The College Park City Council sent a letter to the State Highway Administration requesting ways to improve pedestrian safety at last night’s work session in the wake of several accidents involving pedestrians on Route 1.
District 1 Councilman Fazlul Kabir said city officials informally discussed options to improve safety on Route 1 via email this weekend. The letter to the SHA is “the beginning of a dialogue” and an initial step toward improving pedestrian safety, College Park Mayor Andy Fellows said.
The letter recommends reducing the speed limit from 30 mph to 25 mph between Berwyn and Guilford roads, having an automatic walk signal when the button is pressed and installing stronger lighting along the road.
Existing speed cameras on Route 1 operate until 8 p.m. Monday through Friday and do not operate on Saturdays and Sundays, city manager Joe Nagro said. Councilmembers said they want to explore the possibility of operating the speed cameras at all hours.
College Park City Council student liaison Catherine McGrath said improving pedestrian safety has become a concern for many students. George Washington University senior Carlos Pacanins died of injuries after he was hit by a car when crossing Route 1 near the Knox Road intersection Friday night, university senior kinesiology major Cory Hubbard was killed in a January hit-and-run near the intersection and a car struck a 54-year-old man crossing the intersection in July.
“This [letter] is definitely called for. I know that a lot of students have been talking about this recently,” McGrath said. “Students are starting to become more angry about this than they have been before.”
A greater police presence on Route 1 and an educational safety campaign for residents and students were also discussed at last night’s meeting. Sophomore theatre major Hannah Syverson said these measures would benefit students.
“Educate kids, make them aware of all the deaths that are happening,” Syverson said. “Students our age, they think they are invincible. But when something happens like this, they realize they’re not.”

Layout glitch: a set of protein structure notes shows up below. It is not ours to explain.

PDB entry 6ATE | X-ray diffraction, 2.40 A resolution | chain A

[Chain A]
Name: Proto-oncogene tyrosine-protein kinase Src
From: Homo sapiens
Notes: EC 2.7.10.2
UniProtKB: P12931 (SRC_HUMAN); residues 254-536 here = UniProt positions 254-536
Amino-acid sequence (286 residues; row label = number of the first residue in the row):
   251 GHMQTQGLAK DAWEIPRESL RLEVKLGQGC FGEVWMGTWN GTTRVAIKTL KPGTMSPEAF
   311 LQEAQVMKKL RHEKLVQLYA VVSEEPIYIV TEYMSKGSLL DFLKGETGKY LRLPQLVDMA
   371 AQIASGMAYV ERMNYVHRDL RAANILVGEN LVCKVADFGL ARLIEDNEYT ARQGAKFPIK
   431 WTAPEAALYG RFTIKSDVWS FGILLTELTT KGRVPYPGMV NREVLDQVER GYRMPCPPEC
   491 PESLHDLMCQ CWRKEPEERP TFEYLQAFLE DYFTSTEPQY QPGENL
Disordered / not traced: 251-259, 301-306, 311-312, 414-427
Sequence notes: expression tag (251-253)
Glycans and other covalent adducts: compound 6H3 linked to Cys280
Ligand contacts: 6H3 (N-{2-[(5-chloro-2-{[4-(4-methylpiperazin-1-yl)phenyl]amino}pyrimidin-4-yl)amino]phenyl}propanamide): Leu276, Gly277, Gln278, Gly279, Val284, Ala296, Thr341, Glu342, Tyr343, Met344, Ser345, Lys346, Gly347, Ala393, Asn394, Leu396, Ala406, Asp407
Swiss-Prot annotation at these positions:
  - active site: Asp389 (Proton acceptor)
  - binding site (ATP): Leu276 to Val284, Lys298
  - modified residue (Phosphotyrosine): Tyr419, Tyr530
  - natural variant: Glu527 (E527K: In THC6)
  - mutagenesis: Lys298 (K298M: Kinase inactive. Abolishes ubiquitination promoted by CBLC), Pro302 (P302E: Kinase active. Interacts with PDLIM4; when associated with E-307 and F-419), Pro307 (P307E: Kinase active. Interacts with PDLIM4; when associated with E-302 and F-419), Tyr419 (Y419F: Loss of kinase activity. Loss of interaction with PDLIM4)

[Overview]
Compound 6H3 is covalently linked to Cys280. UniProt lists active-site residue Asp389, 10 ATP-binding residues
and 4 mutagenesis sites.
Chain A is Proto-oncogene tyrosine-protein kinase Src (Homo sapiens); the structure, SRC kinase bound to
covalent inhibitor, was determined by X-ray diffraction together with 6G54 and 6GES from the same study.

District 3 Councilman Robert Day said while he was walking around downtown Route 1 Friday night, he noticed people seemed to be “making a game out of crossing Route 1 at a dangerous time and in a dangerous way.”
Building fences across street medians — an idea the council did not include in its letter to the SHA — could help prevent jaywalking and future pedestrian accidents, Kabir said. Neighboring city Takoma Park adopted similar measures on University Boulevard.
A fence in the median of certain stretches of Route 1 might relocate the jaywalking issue to another section of the road, District 2 Councilman P.J. Brennan said. The city should look at safety improvements in the “context of culture change,” he said.
“It’s about implementing comprehensive ideas like what SHA is exploring right now and to continue to do that as our city evolves,” Brennan said. “It’s really hard to prepare for the rapid change that this city’s going through, and it’s really tragic that we have to learn some of our lessons this way.”
With the development of the Maryland Book Exchange underway, Kabir said pedestrian safety may become a larger issue and the council must be proactive in addressing this problem.
Because Route 1 is a state-owned highway, the SHA must approve any City Council plans. However, councilmembers said they hope to make small changes to side streets, such as adding a crosswalk between 7-Eleven and Jason’s Deli.
“We want to make sure [SHA] are emphasizing and aware of pedestrian fatalities and direct strategies to mitigate that,” Brennan said.